Drunk driving: Nacogdoches authorities say some aren't getting t - KTRE.com | Lufkin and Nacogdoches, Texas

Drunk driving: Nacogdoches authorities say some aren't getting the message

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By Holley Nees - bio | email

NACOGDOCHES, TX (KTRE) – Don't drink and drive is preached at every school holiday and spring break is no exception.

This time local officers are resorting to graphic images to get students to think ahead.

"I think it is an even more intense problem that right now we are seeing more DWIs with combination of alcohol and drugs than we've ever seen before," said First Assistant Nacogdoches County Attorney Paige Pattillo.

She prosecutes nearly 400 DWI cases a year in Nacogdoches County.

Maybe this time, gruesome photos will capture the students' attention.

"Broke my wife's neck," said Nacogdoches County Sheriff's Deputy Ben Curtis. "She had to have a halo screwed on her head and I've got a rod in my leg, plates in my arms, far too many injuries to even try to go into."

Nearly five years ago, Curtis had a head-on collision with a drunk driver. It's pictures of his wife's injuries that make SFA student Jordan Zeller sick.

"I felt like I was going to pass out," said Zeller. "They hear don't drink and drive, don't drink and drive, but they don't see like someone getting a screw screwed into her head."

The most recent data from the Texas Department of Transportation shows people driving under the influence is still a problem. In Nacogdoches County in 2009 one person died in an alcohol-related car crash and over in Angelina County, five people were killed that same year in alcohol-related crashes.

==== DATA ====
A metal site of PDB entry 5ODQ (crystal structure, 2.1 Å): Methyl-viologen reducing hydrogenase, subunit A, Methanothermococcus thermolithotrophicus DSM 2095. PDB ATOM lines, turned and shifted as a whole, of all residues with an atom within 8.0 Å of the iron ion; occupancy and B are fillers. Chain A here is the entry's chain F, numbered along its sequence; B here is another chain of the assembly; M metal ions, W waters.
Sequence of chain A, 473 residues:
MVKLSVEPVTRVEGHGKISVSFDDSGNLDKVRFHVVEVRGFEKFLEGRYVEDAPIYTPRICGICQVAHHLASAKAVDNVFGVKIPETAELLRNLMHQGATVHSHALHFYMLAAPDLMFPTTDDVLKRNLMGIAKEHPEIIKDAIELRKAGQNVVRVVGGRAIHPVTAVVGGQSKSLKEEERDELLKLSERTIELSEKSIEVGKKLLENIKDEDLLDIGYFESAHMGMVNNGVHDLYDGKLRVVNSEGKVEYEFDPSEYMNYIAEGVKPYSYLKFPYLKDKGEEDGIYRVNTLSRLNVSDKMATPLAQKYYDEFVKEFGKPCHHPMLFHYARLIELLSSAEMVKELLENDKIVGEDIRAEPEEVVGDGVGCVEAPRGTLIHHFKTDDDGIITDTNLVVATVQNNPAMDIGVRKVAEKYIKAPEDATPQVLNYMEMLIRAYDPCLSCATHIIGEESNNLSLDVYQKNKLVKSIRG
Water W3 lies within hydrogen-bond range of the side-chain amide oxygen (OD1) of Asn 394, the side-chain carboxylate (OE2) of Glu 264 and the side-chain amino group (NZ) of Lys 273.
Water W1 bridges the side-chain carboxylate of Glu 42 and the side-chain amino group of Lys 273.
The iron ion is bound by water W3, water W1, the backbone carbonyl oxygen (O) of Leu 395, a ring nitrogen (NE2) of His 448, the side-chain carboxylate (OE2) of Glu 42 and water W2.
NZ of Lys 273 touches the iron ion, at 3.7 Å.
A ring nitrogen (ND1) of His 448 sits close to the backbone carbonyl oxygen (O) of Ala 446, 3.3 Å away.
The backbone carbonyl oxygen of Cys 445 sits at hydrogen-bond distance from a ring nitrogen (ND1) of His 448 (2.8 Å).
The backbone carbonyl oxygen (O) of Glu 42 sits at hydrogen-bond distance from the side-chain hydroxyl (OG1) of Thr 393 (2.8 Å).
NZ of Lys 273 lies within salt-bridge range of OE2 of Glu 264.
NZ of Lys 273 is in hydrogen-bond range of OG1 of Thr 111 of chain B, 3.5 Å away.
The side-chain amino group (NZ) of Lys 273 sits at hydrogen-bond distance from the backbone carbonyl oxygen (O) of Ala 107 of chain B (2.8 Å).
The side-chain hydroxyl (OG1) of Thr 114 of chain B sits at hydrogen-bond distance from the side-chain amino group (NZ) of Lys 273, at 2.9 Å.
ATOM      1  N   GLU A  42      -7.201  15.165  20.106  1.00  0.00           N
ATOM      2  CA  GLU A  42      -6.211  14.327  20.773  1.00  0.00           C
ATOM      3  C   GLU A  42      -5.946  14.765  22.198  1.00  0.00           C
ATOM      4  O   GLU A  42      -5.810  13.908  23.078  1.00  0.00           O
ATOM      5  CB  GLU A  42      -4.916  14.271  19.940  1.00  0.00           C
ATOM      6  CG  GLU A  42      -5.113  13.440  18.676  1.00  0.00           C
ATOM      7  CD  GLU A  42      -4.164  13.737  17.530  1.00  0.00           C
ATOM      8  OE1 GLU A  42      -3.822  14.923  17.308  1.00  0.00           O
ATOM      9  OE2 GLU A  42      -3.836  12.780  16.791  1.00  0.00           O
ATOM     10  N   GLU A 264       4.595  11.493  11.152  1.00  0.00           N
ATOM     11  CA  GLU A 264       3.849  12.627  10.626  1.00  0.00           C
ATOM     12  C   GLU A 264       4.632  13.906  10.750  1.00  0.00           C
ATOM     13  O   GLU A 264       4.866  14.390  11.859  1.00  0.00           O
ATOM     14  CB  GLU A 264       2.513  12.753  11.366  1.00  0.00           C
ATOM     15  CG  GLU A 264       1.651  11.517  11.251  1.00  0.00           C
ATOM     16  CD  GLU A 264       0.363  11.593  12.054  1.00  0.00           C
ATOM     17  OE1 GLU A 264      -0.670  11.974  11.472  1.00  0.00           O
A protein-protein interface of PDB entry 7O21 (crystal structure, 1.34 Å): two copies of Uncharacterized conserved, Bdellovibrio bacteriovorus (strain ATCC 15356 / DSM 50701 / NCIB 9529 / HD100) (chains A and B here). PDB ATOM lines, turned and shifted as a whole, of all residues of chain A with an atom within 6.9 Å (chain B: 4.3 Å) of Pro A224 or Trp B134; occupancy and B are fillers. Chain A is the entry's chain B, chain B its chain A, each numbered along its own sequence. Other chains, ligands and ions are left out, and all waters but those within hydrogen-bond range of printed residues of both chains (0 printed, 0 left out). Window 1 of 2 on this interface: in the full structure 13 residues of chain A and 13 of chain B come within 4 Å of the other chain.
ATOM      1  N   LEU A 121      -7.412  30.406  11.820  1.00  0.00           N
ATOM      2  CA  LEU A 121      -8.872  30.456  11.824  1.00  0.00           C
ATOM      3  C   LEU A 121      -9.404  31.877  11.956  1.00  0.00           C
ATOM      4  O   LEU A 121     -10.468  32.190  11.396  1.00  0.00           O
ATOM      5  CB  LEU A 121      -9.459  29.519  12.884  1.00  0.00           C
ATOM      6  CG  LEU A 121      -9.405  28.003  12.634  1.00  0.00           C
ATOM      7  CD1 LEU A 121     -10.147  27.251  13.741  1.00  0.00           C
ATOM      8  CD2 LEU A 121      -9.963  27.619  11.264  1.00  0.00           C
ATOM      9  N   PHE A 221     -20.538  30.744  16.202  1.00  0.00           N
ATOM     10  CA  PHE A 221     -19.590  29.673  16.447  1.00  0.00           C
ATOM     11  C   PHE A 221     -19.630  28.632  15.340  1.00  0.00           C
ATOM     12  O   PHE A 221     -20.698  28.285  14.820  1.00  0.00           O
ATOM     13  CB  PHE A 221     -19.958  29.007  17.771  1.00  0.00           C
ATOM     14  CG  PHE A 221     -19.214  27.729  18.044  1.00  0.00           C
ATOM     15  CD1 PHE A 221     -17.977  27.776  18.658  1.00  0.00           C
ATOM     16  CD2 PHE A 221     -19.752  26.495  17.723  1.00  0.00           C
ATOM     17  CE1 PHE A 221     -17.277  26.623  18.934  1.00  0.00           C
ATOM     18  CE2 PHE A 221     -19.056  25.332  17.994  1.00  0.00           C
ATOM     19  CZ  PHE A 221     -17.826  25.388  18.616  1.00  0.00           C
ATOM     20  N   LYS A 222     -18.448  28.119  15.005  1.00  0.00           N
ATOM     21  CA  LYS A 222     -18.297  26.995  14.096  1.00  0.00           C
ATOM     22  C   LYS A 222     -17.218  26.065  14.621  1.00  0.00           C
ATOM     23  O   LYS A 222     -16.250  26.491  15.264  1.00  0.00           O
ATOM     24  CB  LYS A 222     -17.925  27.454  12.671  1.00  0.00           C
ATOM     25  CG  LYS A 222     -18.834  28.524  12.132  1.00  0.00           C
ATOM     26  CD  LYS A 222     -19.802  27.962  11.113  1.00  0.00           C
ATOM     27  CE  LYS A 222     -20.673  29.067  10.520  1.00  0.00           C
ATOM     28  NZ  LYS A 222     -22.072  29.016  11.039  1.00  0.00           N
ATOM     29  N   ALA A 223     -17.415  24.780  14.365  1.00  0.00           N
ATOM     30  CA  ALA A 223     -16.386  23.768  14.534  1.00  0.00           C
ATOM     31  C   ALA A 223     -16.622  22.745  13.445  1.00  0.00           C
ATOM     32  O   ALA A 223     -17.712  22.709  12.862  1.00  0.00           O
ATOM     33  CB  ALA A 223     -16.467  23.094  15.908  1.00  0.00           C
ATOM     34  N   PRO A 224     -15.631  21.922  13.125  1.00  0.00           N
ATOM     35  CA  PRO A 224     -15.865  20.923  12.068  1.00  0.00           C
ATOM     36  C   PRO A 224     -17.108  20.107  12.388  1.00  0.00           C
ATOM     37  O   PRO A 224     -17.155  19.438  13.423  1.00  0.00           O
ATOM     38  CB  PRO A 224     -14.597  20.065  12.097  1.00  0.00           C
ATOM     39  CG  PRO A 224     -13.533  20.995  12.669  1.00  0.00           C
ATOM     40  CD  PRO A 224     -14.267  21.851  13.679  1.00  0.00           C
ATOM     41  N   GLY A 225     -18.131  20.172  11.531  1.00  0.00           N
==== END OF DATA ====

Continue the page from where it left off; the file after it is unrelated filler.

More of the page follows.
"Some kids no matter what you say aren't going to get the message across, so stating all this maybe getting an MIP is the only way to get someone to think about it," said SFA student Joey Gonsior.

Officers say designated driver programs are helping, but many choose to ignore the warnings.

"We can talk to a group of 100 and out of that 100 there may be 50 or 60 that they may listen to you, but oh that's not going to happen to me," said Nacogdoches Police Department Sgt. Keith Hawkins.

They'll keep preaching, hoping the consequences stick with at least one student.

"If I ever have a drink, I'll probably just see that image in my head," said Zeller. "I probably won't drink for awhile now, man it just took me away."

If you refuse a breathylizer test, officers can get a search warrant to take your blood.

Some East Texas advocacy groups are working to send a similar message through liquor stores.

The Alcohol and Drug Abuse Council of Deep East Texas is teaming up with The Coalition and Texans Standing Tall.

They want to raise taxes on alcohol. Pointing out, a tax on beer, wine, and spirits hasn't gone up in more than 20 years.

They argue it's a win, win situation and a $0.10 hike in tax would put millions of dollars into the general fund.

They said this would save Texans' jobs and deter underage drinking.

ADAC said more than 160 studies have proven a higher tax would slow underage drinking.

"Alcohol causes more problems than all other drugs combined and so we know that it's a gateway drug for young people at times to move to harder drugs," said ADAC Executive Director Phyllis Grandgeorge.

Taxing isn't popular, but Grandgeorge said it's technically a fair tax, because you have a choice if you want to pay it.

The group is having a hard time getting lawmakers to back the idea.

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